Duplicating the Cheesecake Factory Brown Bread

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I am a big fan of the Cheesecake Factory brown and sourdough breads they bring to the table.  My wife and I both favor the deep brown bread they serve, which is similar to the bread served at Outback restaurants.  Last time we were there, she said “I bet you can’t duplicate this bread at home!”  An interesting challenge.

The bread is a deep brown color and the top is loosely peppered with oats.  The flavor is rich and robust, and there is no detectable amount of rye in the bread.

My first inclination was to see if the Cheesecake Factory published this bread recipe on the Internet.  It is not, but I did find out some interesting information.  The breads served in Cheesecake Factory come from the Maple Leaf Bakery, and this particular bread is called the Sweet Wheat and Oat Demi Baguette.  Their description states “Brown sugar and molasses give this soft-textured demi baguette an irresistible, unique flavor.”  Indeed.

After looking through a number of “copycat” recipes, I decided to give King Arthur Flour’s “honey wheat black bread” recipe a try.  However, to adapt this recipe to preparation in a stand mixer, I made some slight modifications:

Ingredients

  • 12 oz. warm water, 105F
  • 1 oz. butter, melted
  • 1/2 cup honey (I used clover)
  • 2-3 cups bread flour
  • 1 2/3 cups wheat flour
  • 1 tablespoon cocoa
  • 1 tablespoon granulated sugar
  • 2 teaspoons instant coffee
  • 1 teaspoon salt
  • ½ tsp. malt powder
  • 2 1/4 teaspoons IDY yeast

To prepare the bread, I added the warm water, melted butter, honey, wheat flour, cocoa, granulated sugar, instant coffee and salt to the bowl of a stand mixer fitted with the paddle attachment.  After thoroughly blending, add the yeast, malt and ½ cup of the bread flour.  The mixture will be soupy.  Add the remaining flour, ¼ cup at a time on low until enough flour has been incorporated that the mixture just begins to pull away from the sides of the bowl.  Continue mixing for 7 minutes on medium.

Remove the bowl and dump the dough onto a floured board.  Bench rest for 5 minutes.  Knead with floured hands until there is sufficient gluten development.  When the dough is slightly springy, transfer to an oiled rising bucket and rise until doubled, 1 to 1.5 hours.

When the dough has doubled in volume, pour it onto a floured surface.  Divide the dough into four equal portions.  Make three baguettes suitable for placing in a 3-loaf baguette pan that has been sprayed with cooking spray.  The remaining piece can be divided in half  and shaped into mini baguettes or rolls.  Let the baguettes rise until almost doubled, or until pressing the dough lightly with a finger causes the dough to fill back in in several seconds.  Just before baking, score the tops with your favorite pattern.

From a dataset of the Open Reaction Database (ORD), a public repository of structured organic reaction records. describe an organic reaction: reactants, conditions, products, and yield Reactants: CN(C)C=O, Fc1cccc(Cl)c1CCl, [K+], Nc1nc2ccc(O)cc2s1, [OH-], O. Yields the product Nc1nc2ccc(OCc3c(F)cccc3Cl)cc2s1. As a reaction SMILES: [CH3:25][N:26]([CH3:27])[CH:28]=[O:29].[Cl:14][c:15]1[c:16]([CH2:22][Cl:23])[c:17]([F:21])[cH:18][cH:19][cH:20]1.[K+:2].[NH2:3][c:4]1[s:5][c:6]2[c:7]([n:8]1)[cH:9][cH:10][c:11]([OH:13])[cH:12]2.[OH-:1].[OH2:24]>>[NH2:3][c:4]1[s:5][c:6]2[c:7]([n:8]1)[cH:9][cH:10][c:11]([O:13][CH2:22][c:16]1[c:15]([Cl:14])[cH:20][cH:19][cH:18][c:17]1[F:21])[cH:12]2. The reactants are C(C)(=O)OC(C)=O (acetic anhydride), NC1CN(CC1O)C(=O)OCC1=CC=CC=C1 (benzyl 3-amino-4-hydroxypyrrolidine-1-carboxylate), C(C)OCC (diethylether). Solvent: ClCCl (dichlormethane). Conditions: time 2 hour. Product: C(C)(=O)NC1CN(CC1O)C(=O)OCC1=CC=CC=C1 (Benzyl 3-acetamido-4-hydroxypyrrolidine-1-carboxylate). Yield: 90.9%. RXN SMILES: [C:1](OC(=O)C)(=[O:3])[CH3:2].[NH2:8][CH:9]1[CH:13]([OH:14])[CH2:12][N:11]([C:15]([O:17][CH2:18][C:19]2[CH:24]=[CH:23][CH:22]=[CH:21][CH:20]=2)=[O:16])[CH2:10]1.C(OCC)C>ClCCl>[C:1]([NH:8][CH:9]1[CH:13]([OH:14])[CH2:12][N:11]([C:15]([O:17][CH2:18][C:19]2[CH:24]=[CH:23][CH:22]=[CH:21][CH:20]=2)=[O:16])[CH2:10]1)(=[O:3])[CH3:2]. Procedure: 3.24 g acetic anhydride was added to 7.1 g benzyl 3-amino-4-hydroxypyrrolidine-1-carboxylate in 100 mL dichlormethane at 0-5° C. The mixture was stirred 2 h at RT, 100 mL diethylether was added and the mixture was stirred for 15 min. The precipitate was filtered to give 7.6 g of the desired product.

Bake the loaves in an oven that has been preheated to 350F.  Bake for 22 minutes or until done.

 

  

 

Impressions:  My family was impressed with how soft the loaves were coming from the oven.  They also put off an incredible aroma while baking.  The crumb is identical to the Cheesecake Factory bread, but the color is too light.  We all agreed that the loaves need to be 3 shades darker.  The taste is very similar, but has deeper notes of chocolate and coffee.  Note that I omitted the oats because my stepdaughter is allergic to oats.

So here is what I would do if I were to try this again…following the same instructions above, I would alter the recipe as such:

  • 12 oz. warm water, 105F
  • 2 tablespoons butter, melted
  • 1/2 cup molasses (or organic barley malt syrup)
  • 2-3 cups bread flour
  • 1 2/3 cups wheat flour
  • 1 tablespoon cocoa
  • 1 tablespoon brown sugar
  • 1 1/2 teaspoons instant coffee
  • 1 teaspoon salt
  • ½ tsp. diastatic malt powder
  • 1 tbsp. caramel color
  • 2 1/4 teaspoons IDY yeast (1 pkg.)

I intend to try these changes and report back here in the near future.  I believe the substitution of molasses for honey and brown sugar for granulated sugar will more closely replicate the flavor of the Cheesecake Factory bread.  The addition of the diastatic malt powder and the caramel color will darken the crumb and the crust.

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9 responses »

    • Yes, it turned out very similar to the CF bread.

      I used barley malt syrup instead of molasses. The caramel color and malt syrup added an extra shade of darkness to the bread.

  1. Hi There!

    Craving this bread today, I decided I would try my hand at it tonight. I’m very pleased with the way my loaves turned out. I used your second recipe (sort of). They’re delicious! I ended up making a few changes:

    - I couldn’t find caramel color at the store. the bread seemed to turn out pretty dark with the mollasses
    - I don’t drink coffee, so I didn’t have any. I skipped it and the flavor still seems great to me.
    - I have no idea what diastatic malt powder, that was also left out.

    Like I said, they turned out great. I started eat almost immediately after taking out them out of the oven. My initial thought was that they weren’t quite sweet enough. I’ll have to taste tomorrow to see if that’s still the case.

    Either way, this turned out fantastic and I wanted to thank you for your recipe and suggestions!

  2. Pingback: Bread | AaronEiche.com

  3. Had a go at this using the second set of ingredients – but without coffee or the malt thing. Turned out really well! Colour was spot on -though taste wise I reckon a little more sweetness needed. Didn’t have a baguette tray so made small rolls instead using a floured muffin/cupcake tray! 22 mins was exactly right. Thanks for the recipe!!

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